Monthly Archives: January 2015

Viking Raid

Don
Last week I was able to play a game of SAGA at Critical Hit Games.  Jim wanted to get better acquainted with the rules and test some of his Cold Wars scenario.  So we recruited two new players and started rolling dice.

We had a force of Viking raiders with Danish allies attacking a Saxon village.  The Saxon lord was on a trip around his lands collecting tribute.  With a threat of Vikings afoot, he brought some hired Irish mercenaries with him.

Viking raiders approach the village
 
Danes charge out of the trees ready to pillage
 
The Saxon contingent arrives
The Viking force had to attack the buildings in the village, defeat the defenders, and collect bags of loot.  The Saxon side had to protect the village and prevent the raiders from running off with the loot.  The Vikings managed to sack two buildings and grab two bags of loot. 
The Viking have broken into one building looking for loot

They  started to withdraw, sacrificing a couple units to slow up the Saxon pursuit.  It was enough to allow them to exit with 50% of the available loot.

The Danes have grabbed some loot and leave a rear guard to slow pursuit

Overall, a great game.  The two new players picked up the rules and using the battle board dice fairly quickly.

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Secret Weapons of the Luftwaffe, USAAF, and RAF

Buck

Despite recent knee surgery that had me flat on my back for a couple of days this week, I have managed to finish up some projects that have been in progress for a couple of months.  I finished the last 80 of my 10mm fantasy figures!  But this post is about my upcoming Cold Wars 2015 Secret Weapons of the Luftwaffe, USAAF, and RAF game.

Brits on Griffons

Brits on Griffons

In previous posts I showed pictures of the Eureaka German “Stukasauruses” and the Americans riding on giant eagles.  To go along with those forces, I wanted to put together a squad of British infantry riding on griffons.  Once again, Major Objective games came through with custom assembled and painted Brits.  The griffons were from Reaper Bones.  I used those griffons, because the plastic material from which they are molded makes it very easy to cut off the bases to make them look like they were flying.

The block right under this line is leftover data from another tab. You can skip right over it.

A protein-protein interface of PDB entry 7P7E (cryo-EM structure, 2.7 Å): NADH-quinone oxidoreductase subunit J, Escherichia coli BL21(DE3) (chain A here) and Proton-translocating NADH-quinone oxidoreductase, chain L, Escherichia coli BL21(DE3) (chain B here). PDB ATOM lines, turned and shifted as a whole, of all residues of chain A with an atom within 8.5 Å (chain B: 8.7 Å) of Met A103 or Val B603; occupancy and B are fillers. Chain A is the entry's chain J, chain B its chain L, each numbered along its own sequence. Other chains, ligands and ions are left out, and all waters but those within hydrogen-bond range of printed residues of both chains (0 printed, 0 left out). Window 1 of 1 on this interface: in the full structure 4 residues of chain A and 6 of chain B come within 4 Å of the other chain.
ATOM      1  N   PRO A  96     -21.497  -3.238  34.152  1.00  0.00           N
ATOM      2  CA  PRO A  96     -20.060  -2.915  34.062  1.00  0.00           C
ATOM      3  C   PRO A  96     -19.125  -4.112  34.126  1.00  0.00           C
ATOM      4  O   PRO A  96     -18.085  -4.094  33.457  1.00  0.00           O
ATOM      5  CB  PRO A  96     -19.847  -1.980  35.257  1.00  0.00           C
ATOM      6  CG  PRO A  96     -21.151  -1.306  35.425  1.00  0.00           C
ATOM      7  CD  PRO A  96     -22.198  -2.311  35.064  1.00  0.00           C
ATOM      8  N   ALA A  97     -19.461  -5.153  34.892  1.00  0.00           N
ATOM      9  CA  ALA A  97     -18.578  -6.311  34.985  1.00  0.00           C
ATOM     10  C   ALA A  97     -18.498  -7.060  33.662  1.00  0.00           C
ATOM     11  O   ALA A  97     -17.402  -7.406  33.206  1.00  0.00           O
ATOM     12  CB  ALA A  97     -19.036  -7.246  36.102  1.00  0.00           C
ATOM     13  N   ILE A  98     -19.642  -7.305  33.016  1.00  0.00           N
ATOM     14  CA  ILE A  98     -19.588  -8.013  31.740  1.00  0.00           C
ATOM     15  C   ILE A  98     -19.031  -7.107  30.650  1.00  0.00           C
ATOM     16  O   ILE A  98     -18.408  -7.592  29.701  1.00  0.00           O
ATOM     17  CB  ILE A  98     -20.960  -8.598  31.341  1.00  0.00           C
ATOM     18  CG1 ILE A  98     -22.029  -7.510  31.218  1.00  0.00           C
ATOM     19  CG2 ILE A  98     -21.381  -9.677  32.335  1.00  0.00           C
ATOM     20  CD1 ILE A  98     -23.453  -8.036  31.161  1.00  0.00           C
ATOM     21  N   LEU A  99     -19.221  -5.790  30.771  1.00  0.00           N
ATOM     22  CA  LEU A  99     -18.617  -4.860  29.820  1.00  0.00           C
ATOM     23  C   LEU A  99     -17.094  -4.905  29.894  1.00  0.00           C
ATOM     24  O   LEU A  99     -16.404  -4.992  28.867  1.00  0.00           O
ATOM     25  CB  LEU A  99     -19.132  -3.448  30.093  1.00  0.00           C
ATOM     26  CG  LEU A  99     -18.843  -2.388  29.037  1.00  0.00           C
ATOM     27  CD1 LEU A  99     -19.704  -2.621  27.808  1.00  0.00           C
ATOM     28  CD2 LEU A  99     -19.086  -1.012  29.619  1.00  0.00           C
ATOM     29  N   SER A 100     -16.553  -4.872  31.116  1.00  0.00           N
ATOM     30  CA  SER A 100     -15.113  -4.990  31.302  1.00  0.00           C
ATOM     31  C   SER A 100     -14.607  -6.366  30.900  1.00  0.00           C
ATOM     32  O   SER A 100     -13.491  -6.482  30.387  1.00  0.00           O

Close up of some Brits on Griffons

Close up of some Brits on Griffons

GW style flight stands are pretty expensive.  I bought a bunch of 1/8″ clear plastic rod from an on-line hobby site and cut it into two-inch lengths.  I bought two-inch diameter MDF disks from the guy at the HMGS East conventions who sells self-serve Chinese takeout boxes full of bases.  A little work with a drill put correctly-sized holes in the bases and griffons.

The fur ball around the "bomber"

The fur ball around the “bomber”

In this picture you can see the American on giant eagles (left) chasing the giant pterodactyl “bomber,” Brits on griffons (right) attacking the bomber from the front, and the German Stukasaurus (center)  ”fighter escort.”

A close up of the "bomber"

A close up of the “bomber”

You can see the control levers and the turret I made to fit on the “bomber.”  The turret can rotate.

Aaaaaaah!

Aaaaaaah!

When I run this game at Cold Wars, I plan to use a slightly modified version of X-Wing.  I think the pterodactyl will have the stats of the Princess Leah shuttle, including the range-five weapon.

The "bridge" of the "bomber"

The “bridge” of the “bomber”

Brits on Griffons

Last view of Brits on griffons

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More 10mm Fantasy Figures and a Tank

Buck

A Victorian Science Fiction Style Tank

A Victorian Science Fiction Style Tank

Last weekend I spent most of Saturday helping the software folks on a First Robotics Team.  I still managed to get a little painting done on Sunday.  I am still banging away at trying to clear all the 10mm fantasy figures out of my unpainted lead pile.  Along the way, however, I also finally decided to paint this tank gray.  It has been sitting on my painting table for months waiting for me to decide.

Pendraken Dwarfs with Crossbows

Pendraken Dwarfs with Crossbows

I worked to knock out the few remaining Pendraken figures I had left from a batch Chris acquired from Ebay.  The figures seem a little large for 10mm, but they are good enough looking dwarfs for my tastes in fantasy figures.  (After all, how realistic to fantasy figures need to be?!)

Pendraken Dwarf Knights

Pendraken Dwarf Knights

Heavily armored and armed dwarf knights?  How slow do you think these guys are going to be on the table.  Find a place you want defended and concentrate on other units.

Pendraken Dwarfs with Spears

Pendraken Dwarfs with Spears

Some of these spears are a bit flimsy.  I lost one just popping them off the popsicle sticks I use for painting.  After a couple of games, they might become angry geriatric dwarfs with canes.

Pendraken Orc Berserkers

Pendraken Orc Berserkers

I don’t know what these figures are really supposed to be, but I decided to paint them in garish colors and call them orc berserkers.

A GW Giant

A GW Giant

I still want to add a little landscaping to this base, but I like the way he turned out.

Dwarfs with Chain Type Maces (aka Morning Stars)

Pendraken Dwarfs with Chain Type Maces (aka Morning Stars)

I’m not sure when these forces will see action — or if they’ll see action — before our large Bear Yourselves Valiantly game at Cold Wars 2015 in March

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Anirion, Wood Elf Wizard: Figure 132 of 265